Artie seemed bereft over the loss of Giulia's attention, and the rottweilers were getting restless, so I piped up, the better to keep things short. My scientifically minded sister tended toward long-winded, technical explanations. "It's like an obstacle course competition for animals," I explained. "Handlers guide their dogs through tunnels, over fences, and across seesaws and high boards. Dogs that complete the courses quickly and without messing up win prizes. No fancy haircuts required, I'm afraid."
"It's not that simple," Piper said, correcting me. Of course, she knew quite a bit about the sport, having dated Steve, who taught classes in agility at his nationally known Blue Ribbon K9 Academy. "The courses are very complex, and the stakes can be surprisingly high. Dogs that advance to the national level can take home prizes of up to ten thousand dollars. And, of course, there are bragging rights for handlers whose animals win. Those are probably more important than ribbons, trophies, or even purses."
Giulia didn't seem to know what to make of that. Maybe dog sports and dog shows weren't such a big deal in Italy. Or, although her English was pretty good, maybe she didn't understand the dual meaning of purses and thought Piper was talking about handbags.
If she was skeptical about the value of competition itself on a metaphysical level, I had to agree. As the Chinese philosopher Lao Tzu once said, "When you are content to be simply yourself and don't compare or compete, everybody will respect you."
Amen to that.
Or maybe I was just too lazy for sports, dog or otherwise.
I glanced at my type A sibling, wondering yet again how sisters — even ones who were nearly six years apart — could be so different.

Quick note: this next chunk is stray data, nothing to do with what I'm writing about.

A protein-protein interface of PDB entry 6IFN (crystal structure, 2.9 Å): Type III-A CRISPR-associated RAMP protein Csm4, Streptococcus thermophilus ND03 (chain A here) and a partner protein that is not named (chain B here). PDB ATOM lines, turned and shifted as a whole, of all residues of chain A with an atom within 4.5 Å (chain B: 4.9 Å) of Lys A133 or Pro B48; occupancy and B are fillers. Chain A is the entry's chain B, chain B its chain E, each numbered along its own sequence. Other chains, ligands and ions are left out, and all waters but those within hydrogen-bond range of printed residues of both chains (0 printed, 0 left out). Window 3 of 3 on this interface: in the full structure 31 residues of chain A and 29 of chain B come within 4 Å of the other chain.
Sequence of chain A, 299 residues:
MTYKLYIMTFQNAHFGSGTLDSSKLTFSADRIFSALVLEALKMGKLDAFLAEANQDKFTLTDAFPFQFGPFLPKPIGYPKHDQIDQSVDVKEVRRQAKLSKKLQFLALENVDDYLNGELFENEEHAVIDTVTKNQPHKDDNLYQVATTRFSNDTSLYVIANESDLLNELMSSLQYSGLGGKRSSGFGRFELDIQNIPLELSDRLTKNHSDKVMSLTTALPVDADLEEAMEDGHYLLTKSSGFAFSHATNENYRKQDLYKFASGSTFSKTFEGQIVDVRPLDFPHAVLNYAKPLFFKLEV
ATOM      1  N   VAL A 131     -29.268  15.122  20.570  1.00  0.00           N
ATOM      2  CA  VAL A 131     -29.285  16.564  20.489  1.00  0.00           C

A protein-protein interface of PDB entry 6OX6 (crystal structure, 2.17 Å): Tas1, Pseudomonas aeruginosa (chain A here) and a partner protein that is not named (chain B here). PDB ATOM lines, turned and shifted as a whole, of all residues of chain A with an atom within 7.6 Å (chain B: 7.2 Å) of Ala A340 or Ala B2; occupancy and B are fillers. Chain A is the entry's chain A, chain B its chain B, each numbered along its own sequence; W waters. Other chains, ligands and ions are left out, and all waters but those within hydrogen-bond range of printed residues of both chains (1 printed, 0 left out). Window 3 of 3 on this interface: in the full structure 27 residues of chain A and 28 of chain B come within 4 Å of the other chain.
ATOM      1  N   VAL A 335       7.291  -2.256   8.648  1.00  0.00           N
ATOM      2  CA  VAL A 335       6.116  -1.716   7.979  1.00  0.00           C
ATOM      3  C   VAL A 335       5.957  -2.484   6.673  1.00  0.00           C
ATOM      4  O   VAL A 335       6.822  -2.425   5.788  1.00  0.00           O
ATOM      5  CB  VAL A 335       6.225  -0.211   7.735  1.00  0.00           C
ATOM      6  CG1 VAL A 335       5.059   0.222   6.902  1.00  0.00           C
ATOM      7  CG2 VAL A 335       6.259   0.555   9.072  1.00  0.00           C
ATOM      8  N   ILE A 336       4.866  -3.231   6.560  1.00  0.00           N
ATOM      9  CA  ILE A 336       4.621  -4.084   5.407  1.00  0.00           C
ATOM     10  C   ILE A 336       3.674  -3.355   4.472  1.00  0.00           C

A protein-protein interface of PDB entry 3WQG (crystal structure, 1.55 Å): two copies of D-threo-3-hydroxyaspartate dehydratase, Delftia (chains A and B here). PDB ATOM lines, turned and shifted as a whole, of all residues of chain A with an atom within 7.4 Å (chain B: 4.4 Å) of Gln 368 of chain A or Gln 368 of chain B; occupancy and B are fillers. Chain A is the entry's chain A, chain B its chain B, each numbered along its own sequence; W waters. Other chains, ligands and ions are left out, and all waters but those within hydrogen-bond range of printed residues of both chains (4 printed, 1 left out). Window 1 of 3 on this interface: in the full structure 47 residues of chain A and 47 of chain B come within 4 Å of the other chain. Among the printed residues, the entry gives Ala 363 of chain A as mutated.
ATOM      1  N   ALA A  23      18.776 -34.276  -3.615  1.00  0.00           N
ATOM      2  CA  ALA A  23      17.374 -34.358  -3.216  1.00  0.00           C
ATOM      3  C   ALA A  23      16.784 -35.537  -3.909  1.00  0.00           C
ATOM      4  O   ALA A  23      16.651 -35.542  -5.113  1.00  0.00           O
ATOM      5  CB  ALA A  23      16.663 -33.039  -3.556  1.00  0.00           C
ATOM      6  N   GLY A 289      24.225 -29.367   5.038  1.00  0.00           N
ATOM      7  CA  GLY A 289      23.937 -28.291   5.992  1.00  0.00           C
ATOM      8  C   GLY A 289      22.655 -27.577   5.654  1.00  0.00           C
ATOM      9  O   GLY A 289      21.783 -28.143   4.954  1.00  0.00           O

Piper and I were both doctors, but she made tons of money treating animals, while my Ph.D. in philosophy had paid off in enlightened thought, not cash. Which was fine with me.
Aside from both of us having slight frames, Piper and I looked different, too.
My older sister had aquiline features and stick-straight chestnut hair, which she usually pulled back in a tidy bun. Although she wasn't even forty, when not in her lab coat, she dressed like a schoolmarm in sweater sets and "slacks." And her intelligent brown eyes always seemed to be judging the world, which usually failed to meet her standards.
I, meanwhile, had long, thick, uncontrollably curly dirty-blond hair, which I preferred to let run wild. Sweater sets made me shudder. I liked to be comfortable in worn jeans and T-shirts that advertised a local rescue or my business. My eyes were a weird shade of greenish gray, and I was pretty sure if my sister had been blessed with the freckles scattered around my small, slightly upturned nose, she would've hired a plastic surgeon to arrange them in neater rows.
"Why are you staring at me?" Piper asked, so I realized I'd been studying her for too long. She nodded toward the rottweilers, who were lying down, post drink, but obviously restless. "Those guys are getting antsy, and I need to get back to my practice." The wind picked up, and she looked at the sky, her brow furrowing with concern. "We'd better keep moving."
"Yeah, I don't need more wet-dog smell in my van," I agreed, giving the rotties the go-ahead to stand up. I turned to Giulia. "I hope you bring biscotti tomorrow. And some of those Italian sodas!"
"Oh, I forgot to mention the sodas — which will be there," she said, grinning and offering Artie one last tickle. He nearly fell out of the tote, and I made a mental note to pester Giulia about adopting him. Nearly every business in the pet-friendly town of Sylvan Creek had a shop dog or cat, and Artie would make a great ambassador. Except for the drooling, of course. Then Giulia bent to pat Socrates on the head, but he gave her such a dead-level, discouraging stare that she thought the better of it and straightened, asking Piper and me, "Can I get you some espresso to go?" She glanced at the sky. "Or perhaps you would like to wait out the storm inside, over some gelato? I made dark chocolate today."
I really wanted some of Giulia's rich, authentic Italian version of ice cream, but I needed to return the rottweilers. "Some other time," I promised. "Thanks for the offer, though. And for the bowl of water."
Giulia smiled at my sister. "Piper?"
"No, I have to go, too," she said. Her tone was polite, but less than enthusiastic. "Thanks, though."